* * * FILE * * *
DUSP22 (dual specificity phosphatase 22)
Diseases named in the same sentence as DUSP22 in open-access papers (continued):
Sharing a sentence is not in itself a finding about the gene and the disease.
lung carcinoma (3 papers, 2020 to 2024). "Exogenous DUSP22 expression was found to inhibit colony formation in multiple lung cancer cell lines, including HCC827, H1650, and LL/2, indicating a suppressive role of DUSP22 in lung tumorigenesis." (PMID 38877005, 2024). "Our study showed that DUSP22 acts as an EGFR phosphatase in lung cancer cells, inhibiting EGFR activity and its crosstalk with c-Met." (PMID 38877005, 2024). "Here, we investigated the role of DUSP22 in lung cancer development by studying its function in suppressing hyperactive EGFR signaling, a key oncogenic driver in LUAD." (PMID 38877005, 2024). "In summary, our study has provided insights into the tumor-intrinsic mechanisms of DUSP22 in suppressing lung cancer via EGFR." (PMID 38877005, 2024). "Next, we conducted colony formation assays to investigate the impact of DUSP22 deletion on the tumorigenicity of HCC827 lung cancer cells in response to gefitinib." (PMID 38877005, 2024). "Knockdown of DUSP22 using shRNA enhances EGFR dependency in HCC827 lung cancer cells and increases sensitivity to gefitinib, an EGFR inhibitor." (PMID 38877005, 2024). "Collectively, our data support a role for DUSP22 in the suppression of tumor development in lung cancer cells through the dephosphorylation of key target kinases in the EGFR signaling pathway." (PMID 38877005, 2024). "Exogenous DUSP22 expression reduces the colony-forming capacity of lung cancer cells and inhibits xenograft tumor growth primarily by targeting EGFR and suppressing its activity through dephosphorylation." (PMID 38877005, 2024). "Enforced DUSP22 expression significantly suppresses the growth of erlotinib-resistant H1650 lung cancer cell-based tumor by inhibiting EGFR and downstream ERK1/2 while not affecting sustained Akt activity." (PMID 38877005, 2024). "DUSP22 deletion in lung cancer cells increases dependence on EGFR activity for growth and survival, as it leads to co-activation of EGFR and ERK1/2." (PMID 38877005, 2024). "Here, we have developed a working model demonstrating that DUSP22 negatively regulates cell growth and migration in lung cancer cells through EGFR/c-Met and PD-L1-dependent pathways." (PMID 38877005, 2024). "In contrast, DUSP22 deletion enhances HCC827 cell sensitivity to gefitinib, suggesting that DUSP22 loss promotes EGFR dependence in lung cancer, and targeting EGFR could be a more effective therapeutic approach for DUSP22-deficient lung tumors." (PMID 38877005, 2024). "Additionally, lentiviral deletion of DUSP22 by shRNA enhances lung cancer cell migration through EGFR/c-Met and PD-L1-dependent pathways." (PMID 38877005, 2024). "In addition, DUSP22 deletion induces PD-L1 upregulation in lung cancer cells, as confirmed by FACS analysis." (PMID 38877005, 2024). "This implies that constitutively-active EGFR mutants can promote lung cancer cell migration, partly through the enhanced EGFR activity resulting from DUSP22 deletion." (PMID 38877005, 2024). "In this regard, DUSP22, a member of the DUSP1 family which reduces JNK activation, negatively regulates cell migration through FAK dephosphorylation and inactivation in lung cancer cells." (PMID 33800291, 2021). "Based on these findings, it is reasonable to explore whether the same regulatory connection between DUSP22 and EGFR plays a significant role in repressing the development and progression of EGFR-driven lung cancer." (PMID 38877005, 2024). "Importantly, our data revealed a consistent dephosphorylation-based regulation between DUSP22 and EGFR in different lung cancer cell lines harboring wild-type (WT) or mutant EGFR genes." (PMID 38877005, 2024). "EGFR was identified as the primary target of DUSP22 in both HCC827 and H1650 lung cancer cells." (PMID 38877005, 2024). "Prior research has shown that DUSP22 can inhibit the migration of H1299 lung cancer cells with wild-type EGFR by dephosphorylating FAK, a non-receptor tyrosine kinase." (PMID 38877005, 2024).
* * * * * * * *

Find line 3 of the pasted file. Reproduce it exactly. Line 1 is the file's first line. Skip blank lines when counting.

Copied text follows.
Sharing a sentence is not in itself a finding about the gene and the disease.